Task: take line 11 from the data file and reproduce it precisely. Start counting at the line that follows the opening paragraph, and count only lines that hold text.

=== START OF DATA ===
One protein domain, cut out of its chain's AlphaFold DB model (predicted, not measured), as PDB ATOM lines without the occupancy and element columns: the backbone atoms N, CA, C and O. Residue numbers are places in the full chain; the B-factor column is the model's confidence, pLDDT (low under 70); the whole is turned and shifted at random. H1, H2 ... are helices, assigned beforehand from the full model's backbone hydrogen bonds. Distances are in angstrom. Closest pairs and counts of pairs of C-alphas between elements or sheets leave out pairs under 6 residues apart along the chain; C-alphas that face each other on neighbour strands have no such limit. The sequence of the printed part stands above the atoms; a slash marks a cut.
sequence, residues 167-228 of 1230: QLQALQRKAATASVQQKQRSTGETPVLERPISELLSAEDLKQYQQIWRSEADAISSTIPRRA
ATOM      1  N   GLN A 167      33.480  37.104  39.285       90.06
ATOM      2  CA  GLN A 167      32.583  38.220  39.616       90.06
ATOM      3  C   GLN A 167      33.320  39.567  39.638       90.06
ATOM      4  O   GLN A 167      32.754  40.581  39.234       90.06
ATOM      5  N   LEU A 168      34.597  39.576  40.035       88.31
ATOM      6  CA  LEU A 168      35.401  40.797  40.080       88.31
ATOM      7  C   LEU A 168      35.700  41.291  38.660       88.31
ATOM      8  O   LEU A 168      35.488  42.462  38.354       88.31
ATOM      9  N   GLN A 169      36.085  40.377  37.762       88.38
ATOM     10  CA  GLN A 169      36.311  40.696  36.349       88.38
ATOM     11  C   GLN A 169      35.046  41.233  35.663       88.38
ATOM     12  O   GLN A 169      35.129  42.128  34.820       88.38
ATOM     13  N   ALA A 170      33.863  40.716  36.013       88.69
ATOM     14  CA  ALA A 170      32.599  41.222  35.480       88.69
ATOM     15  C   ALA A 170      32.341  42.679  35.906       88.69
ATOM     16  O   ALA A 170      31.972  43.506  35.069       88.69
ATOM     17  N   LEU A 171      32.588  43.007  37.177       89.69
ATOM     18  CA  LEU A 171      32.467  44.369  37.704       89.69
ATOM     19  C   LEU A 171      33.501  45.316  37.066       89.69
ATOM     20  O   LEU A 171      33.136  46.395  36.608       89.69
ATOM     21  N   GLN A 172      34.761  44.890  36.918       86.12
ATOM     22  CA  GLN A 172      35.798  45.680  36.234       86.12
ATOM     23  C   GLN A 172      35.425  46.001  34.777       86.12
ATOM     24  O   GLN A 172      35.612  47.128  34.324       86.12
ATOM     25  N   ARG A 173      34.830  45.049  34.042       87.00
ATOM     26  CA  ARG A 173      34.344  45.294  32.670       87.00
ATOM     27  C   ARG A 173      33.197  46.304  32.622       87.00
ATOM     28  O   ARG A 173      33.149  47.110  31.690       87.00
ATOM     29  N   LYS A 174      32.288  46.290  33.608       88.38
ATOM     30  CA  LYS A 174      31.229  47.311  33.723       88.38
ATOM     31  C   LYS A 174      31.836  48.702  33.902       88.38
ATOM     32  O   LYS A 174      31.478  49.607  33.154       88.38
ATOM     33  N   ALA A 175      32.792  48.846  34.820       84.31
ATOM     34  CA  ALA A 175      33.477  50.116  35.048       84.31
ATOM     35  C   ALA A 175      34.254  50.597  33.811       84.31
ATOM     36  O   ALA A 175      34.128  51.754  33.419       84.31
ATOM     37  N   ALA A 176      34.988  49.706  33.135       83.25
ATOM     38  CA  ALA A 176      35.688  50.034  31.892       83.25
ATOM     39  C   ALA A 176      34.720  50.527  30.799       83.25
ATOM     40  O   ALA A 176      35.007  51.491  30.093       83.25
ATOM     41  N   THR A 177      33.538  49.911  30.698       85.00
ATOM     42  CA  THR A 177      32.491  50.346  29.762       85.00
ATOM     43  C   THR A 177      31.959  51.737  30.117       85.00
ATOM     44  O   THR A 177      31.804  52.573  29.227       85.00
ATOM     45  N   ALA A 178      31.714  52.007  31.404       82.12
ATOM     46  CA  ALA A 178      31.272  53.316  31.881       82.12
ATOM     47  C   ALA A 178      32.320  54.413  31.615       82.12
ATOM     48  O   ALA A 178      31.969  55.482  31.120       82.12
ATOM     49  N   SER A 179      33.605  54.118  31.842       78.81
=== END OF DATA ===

ATOM     10  CA  GLN A 169      36.311  40.696  36.349       88.38